Saturday, June 6, 2009

Scouting Cereal

I became a pretty good cereal scout this winter. It got down to mini wheats and raisin bran, both are pretty hard to beat in taste. My heart and palate just can't take any more cheerios!

That is not my point though today. We are scouting on the cereal crops in Ohio that will be sold as Certified Seed.

Certification is 100 years old and guarantees that "what is in the bag is on the tag."

I was trained in 1985 in a fluke as one of my students couldn't take this summer job because he was offered to be paid to attend to Elsie the Cow at exhibits across the country.

It is a great part time job. You get schooling each year so you get permission to wander across other farmers fields! Actually it is primarily doing six different 500 plant counts or 3M for 3000 plants counted for seed certification. You compare what you see to the breeder's description.

We also note field conditions, border problems and try to identify any pest we find and a rating as to its threat. A producer really gets a good third party, independent evaluation of their fields for certification.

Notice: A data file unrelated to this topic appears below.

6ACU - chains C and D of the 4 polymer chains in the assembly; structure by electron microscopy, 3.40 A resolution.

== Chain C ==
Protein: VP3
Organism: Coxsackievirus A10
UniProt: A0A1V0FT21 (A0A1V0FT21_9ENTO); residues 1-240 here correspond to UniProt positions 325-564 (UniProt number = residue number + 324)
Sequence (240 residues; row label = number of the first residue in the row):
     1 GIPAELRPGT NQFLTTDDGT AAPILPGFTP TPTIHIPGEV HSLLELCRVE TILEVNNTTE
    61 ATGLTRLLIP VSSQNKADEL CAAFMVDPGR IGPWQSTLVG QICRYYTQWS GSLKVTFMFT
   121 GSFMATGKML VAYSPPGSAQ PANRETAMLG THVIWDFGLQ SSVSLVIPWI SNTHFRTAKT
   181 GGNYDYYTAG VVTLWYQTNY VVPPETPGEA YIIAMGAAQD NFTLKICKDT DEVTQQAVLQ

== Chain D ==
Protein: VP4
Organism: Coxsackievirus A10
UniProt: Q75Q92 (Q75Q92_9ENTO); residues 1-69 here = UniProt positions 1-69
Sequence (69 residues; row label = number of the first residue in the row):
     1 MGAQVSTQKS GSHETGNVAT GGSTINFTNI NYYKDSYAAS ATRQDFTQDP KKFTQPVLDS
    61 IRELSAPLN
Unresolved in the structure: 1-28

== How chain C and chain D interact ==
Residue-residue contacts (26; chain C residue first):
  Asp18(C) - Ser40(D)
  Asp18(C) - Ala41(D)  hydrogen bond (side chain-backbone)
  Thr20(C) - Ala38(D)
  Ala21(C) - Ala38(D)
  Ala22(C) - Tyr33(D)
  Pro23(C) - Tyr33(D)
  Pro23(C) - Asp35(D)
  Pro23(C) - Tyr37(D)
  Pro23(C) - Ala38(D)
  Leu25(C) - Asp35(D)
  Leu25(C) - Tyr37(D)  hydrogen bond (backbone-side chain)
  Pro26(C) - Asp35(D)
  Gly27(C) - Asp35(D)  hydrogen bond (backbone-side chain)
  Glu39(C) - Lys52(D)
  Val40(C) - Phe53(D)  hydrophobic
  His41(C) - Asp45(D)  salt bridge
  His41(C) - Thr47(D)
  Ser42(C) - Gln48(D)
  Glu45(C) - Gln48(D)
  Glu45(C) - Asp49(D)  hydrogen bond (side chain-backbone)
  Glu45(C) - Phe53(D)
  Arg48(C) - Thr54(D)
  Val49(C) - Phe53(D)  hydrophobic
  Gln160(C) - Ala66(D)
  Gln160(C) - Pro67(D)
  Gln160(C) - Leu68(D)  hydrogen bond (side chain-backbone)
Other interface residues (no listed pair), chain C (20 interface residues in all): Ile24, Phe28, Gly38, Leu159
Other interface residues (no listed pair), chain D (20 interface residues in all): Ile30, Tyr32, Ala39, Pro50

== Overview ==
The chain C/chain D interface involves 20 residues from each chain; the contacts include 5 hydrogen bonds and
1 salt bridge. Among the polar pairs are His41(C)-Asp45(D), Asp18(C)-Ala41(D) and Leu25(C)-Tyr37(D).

Hopewell and Bravo are two of the most popular certified soft red winter wheat varieties in Ohio. Bravo is an early beardless wheat that is allowed .5% awned or beardless blue-green or tall heads. We count those in our 3,000 head counts and make our report.

Hopewell is a dark green wheat that turns red at harvest. Hopewell can have up to 6/1000 bearded, tall or blue green heads and still certify.

Ohio is in oat, barley, spelt and wheat inspection right now as it is heading out as winter cereal grain crops do at this time of year. Harvest is right around the corn.

We will start flower inspection of soybeans soon. There are more acres to inspect this year because of the interest by farmers in non genetically modified organism soybeans.

Some of the certified scouts are pushing 80 years old because scouting is fun if you enjoy walking fields.



  1. Perhaps you would like to spend a few days out west scouting and rouging the off types in our Brundage seed wheat. The peas and beans will also need to be checked twice also. Once while growing and then after they have been cut and windrowed.

    I told you I follow this most every day

  2. We don't get paid for rouging, Brian! I always pull out rouges as a habit as a child as I am walking across a field but I don't rouge for a living! You need a good crew of people to do that effectively. Here, cereal rye in a non cereal rye field would be a good example of rouging. I appreciate your comments, you readers keep me on the ball.